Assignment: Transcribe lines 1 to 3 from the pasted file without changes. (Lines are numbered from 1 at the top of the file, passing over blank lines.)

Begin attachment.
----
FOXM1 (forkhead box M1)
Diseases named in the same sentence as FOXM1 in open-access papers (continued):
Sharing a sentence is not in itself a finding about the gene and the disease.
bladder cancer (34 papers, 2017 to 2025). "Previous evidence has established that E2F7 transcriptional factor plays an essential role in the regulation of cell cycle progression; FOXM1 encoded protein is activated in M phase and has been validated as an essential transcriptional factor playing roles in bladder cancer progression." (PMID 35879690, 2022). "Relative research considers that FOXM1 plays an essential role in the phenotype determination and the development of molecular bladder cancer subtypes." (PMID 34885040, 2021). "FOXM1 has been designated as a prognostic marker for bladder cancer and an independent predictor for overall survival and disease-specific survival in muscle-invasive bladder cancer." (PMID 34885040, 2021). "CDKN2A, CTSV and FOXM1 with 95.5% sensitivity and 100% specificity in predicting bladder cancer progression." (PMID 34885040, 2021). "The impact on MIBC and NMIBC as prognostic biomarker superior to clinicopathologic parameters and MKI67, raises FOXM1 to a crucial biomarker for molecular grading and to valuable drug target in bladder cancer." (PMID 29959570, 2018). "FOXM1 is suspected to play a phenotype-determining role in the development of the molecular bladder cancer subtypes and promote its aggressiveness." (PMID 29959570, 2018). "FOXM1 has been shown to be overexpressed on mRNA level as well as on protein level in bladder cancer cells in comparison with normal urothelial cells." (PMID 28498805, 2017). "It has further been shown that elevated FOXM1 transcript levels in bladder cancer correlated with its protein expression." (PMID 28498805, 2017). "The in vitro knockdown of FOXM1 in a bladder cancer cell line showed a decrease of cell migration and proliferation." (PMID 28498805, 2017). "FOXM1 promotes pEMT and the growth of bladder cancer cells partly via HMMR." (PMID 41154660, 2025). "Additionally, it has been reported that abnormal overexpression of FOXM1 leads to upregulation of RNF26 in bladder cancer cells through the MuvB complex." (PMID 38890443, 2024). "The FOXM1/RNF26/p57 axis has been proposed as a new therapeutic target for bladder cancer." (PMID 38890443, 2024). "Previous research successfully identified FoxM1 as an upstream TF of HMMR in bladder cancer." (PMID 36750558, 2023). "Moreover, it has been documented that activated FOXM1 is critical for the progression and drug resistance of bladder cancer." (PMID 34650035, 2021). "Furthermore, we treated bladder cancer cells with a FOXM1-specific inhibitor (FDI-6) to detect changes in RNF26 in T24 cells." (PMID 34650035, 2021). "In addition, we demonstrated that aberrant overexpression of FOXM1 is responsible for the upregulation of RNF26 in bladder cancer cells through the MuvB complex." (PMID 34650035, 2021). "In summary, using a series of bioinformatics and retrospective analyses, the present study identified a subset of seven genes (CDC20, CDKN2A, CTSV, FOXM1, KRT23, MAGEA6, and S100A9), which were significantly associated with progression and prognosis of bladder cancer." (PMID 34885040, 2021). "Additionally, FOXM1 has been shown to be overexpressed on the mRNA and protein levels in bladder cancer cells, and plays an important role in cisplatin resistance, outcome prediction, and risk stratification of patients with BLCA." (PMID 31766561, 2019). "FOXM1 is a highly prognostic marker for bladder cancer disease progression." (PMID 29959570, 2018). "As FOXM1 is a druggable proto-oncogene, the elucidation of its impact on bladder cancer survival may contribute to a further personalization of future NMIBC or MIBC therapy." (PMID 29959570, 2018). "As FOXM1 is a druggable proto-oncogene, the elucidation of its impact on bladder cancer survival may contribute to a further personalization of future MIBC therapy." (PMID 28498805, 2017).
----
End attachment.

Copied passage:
FOXM1 (forkhead box M1)
Diseases named in the same sentence as FOXM1 in open-access papers (continued):
Sharing a sentence is not in itself a finding about the gene and the disease.